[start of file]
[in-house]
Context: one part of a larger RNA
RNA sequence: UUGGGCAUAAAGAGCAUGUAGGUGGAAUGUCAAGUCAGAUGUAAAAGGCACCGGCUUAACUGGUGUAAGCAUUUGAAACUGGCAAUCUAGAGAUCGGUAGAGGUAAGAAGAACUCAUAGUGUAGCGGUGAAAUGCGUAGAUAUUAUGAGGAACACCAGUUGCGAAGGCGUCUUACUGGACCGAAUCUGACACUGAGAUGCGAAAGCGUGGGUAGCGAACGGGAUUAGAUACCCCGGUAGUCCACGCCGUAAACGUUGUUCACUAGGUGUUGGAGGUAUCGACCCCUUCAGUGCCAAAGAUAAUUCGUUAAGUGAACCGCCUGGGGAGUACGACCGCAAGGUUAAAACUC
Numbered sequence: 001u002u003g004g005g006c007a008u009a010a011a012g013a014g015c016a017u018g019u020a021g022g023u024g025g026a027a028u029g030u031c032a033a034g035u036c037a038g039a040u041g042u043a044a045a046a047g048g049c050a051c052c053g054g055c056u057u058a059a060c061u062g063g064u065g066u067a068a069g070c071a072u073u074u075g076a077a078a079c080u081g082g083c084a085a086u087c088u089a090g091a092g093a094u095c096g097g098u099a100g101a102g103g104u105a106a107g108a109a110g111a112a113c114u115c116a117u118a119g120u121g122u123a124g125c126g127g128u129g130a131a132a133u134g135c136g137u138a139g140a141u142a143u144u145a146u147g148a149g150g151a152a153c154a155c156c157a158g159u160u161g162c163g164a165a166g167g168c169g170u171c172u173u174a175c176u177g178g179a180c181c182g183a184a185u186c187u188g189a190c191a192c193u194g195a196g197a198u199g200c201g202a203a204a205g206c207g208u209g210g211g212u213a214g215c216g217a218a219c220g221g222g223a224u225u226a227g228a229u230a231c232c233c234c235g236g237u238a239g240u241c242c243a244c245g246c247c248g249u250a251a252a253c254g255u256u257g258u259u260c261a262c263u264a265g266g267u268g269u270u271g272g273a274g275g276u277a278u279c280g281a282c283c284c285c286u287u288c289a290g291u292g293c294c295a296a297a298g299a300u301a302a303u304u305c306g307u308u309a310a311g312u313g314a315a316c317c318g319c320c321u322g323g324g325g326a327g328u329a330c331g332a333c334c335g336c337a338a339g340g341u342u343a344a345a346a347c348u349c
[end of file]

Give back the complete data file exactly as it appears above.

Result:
[in-house]
Context: one part of a larger RNA
RNA sequence: UUGGGCAUAAAGAGCAUGUAGGUGGAAUGUCAAGUCAGAUGUAAAAGGCACCGGCUUAACUGGUGUAAGCAUUUGAAACUGGCAAUCUAGAGAUCGGUAGAGGUAAGAAGAACUCAUAGUGUAGCGGUGAAAUGCGUAGAUAUUAUGAGGAACACCAGUUGCGAAGGCGUCUUACUGGACCGAAUCUGACACUGAGAUGCGAAAGCGUGGGUAGCGAACGGGAUUAGAUACCCCGGUAGUCCACGCCGUAAACGUUGUUCACUAGGUGUUGGAGGUAUCGACCCCUUCAGUGCCAAAGAUAAUUCGUUAAGUGAACCGCCUGGGGAGUACGACCGCAAGGUUAAAACUC
Numbered sequence: 001u002u003g004g005g006c007a008u009a010a011a012g013a014g015c016a017u018g019u020a021g022g023u024g025g026a027a028u029g030u031c032a033a034g035u036c037a038g039a040u041g042u043a044a045a046a047g048g049c050a051c052c053g054g055c056u057u058a059a060c061u062g063g064u065g066u067a068a069g070c071a072u073u074u075g076a077a078a079c080u081g082g083c084a085a086u087c088u089a090g091a092g093a094u095c096g097g098u099a100g101a102g103g104u105a106a107g108a109a110g111a112a113c114u115c116a117u118a119g120u121g122u123a124g125c126g127g128u129g130a131a132a133u134g135c136g137u138a139g140a141u142a143u144u145a146u147g148a149g150g151a152a153c154a155c156c157a158g159u160u161g162c163g164a165a166g167g168c169g170u171c172u173u174a175c176u177g178g179a180c181c182g183a184a185u186c187u188g189a190c191a192c193u194g195a196g197a198u199g200c201g202a203a204a205g206c207g208u209g210g211g212u213a214g215c216g217a218a219c220g221g222g223a224u225u226a227g228a229u230a231c232c233c234c235g236g237u238a239g240u241c242c243a244c245g246c247c248g249u250a251a252a253c254g255u256u257g258u259u260c261a262c263u264a265g266g267u268g269u270u271g272g273a274g275g276u277a278u279c280g281a282c283c284c285c286u287u288c289a290g291u292g293c294c295a296a297a298g299a300u301a302a303u304u305c306g307u308u309a310a311g312u313g314a315a316c317c318g319c320c321u322g323g324g325g326a327g328u329a330c331g332a333c334c335g336c337a338a339g340g341u342u343a344a345a346a347c348u349c